вторник, 14 декабря 2010 г.

Health Care Reform Boon for Cancer Prevention, Wellness

Experts at University of Texas MD Anderson Cancer Center say health care reform will lead to early cancer detection and prevention. Eliminating co-payments for preventive screening and expanding coverage for services will remove financial barriers for cancer screening exams. Affordable health care also will improve vaccination rates.
For individuals with private insurance plans that started after September 2010, healthcare reform madates preventive cancer prevention services that include colorectal cancer screening, diet counseling for those at high risk, obesity counseling and screening, help with smoking cessation, PAP tests, HPV vaccine, genetic counseling and chemoprevention, mammograms and well baby and child visits.
For Medicare participants; beginning January 1, 2011, covered preventative services include mammogram, colonoscopy and flexible sigmoidoscopy, PAP tests, smoking cessation, personal risk assessment, body mass index and waist circumference measurements to find the risk for cancers fueled by obesity, and family and medical history review.
In 2013, states that offer free or low cost preventive services through Medicaid will receive incentives and are also already receiving funding to provide care at community health centers for vaccines, cancer screening and other preventive services.
According to Ernest Hawk, M.D., M.P.H., vice president and division head for Cancer Prevention and Population Sciences at MD Anderson. “We’re optimistic that more cancers may be prevented or detected early when they can be treated most effectively." Healthcare reform mandates better coverage and expanded services for disease prevention - something that Hawk says “promises to reduce some of the barriers to cancer screening exams and improve vaccination rates.”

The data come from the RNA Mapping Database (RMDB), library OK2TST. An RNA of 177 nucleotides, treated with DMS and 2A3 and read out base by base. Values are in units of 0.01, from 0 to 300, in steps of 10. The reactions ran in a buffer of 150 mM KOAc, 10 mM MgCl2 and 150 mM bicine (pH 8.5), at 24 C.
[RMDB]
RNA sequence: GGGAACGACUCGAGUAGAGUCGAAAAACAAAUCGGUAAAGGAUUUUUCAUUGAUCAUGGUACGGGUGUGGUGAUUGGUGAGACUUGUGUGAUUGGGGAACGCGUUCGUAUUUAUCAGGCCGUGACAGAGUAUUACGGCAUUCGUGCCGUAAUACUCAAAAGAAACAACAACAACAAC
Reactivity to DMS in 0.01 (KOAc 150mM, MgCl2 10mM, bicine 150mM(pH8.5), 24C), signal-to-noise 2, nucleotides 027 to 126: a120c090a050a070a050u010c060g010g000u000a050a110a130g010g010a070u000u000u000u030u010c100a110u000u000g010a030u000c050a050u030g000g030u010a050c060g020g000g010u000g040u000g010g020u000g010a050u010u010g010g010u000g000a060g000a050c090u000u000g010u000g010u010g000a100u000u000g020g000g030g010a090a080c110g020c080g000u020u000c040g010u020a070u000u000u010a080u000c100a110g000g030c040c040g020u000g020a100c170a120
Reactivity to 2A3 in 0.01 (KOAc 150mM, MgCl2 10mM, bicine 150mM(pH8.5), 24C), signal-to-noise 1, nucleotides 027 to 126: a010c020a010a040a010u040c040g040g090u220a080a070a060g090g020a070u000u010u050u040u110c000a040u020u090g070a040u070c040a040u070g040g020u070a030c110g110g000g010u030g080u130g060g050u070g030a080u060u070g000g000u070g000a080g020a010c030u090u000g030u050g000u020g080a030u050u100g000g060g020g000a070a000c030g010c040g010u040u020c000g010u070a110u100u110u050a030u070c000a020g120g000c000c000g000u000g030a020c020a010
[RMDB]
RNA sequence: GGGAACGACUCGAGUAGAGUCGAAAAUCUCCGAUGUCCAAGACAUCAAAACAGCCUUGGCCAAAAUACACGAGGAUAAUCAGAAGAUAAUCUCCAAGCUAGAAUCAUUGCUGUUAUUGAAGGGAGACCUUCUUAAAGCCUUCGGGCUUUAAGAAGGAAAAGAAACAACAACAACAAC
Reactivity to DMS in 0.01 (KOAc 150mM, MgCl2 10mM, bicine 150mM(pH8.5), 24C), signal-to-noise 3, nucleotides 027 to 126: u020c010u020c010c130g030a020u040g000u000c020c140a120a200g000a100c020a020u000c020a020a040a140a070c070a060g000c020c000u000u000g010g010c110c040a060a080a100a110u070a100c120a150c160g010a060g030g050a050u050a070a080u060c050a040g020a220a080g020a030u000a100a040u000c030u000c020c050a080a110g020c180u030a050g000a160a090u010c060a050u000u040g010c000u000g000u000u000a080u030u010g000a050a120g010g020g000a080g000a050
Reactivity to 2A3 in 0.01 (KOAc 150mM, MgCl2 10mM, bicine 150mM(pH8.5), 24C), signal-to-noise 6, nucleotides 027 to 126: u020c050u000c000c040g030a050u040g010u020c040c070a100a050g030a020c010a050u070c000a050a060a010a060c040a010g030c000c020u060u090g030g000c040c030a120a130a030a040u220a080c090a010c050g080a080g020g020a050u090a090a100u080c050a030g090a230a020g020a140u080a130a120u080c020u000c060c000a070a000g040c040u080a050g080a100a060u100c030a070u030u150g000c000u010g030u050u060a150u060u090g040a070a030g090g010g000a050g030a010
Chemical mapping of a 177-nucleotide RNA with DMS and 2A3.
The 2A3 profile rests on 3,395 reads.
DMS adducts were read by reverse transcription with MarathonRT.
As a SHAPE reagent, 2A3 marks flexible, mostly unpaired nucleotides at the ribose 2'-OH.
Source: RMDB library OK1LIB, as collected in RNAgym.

Prevention Services Expand in Response to Health Care Reform

To meet the anticipated need of increasing number of individuals seeking cancer screening, MD Anderson plans to expand their facilities. Included in their services are individualized cancer risk assessments, assistance with diet improvement, stop smoking programs that can reduce risk of various types of cancer.
Dr. Hawk explains, "The good news is that health care reform makes wellness and prevention top priorities. These are very promising and important developments for all Americans, and particularly for the most vulnerable among us — underserved communities, who often forgo regular screenings because they’re too expensive or inaccessible.”
Heath Care reform is expected to lead to the need for a different type of service from health care providers with more emphasis on prevention. More preventive services are being covered by insurance companies with zero co-pay, co-insurance or deductible. The affordable healthcare act should be a boon for cancer and prevention and welllness. Speak with your insurance provider for details about prevention and wellness services associated with your individual plan.

среда, 8 декабря 2010 г.

New Mexico Bill Would Establish Health Care Authority

The NewMexico House on Tuesday voted 56-6 to approve a bill (HB 147) that would createa Health Care Authority to develop a plan by January 2009 for "accessibleand affordable" health care for all state residents, the AP/Santa Fe New Mexican reports. The measure now moves tothe state Senate.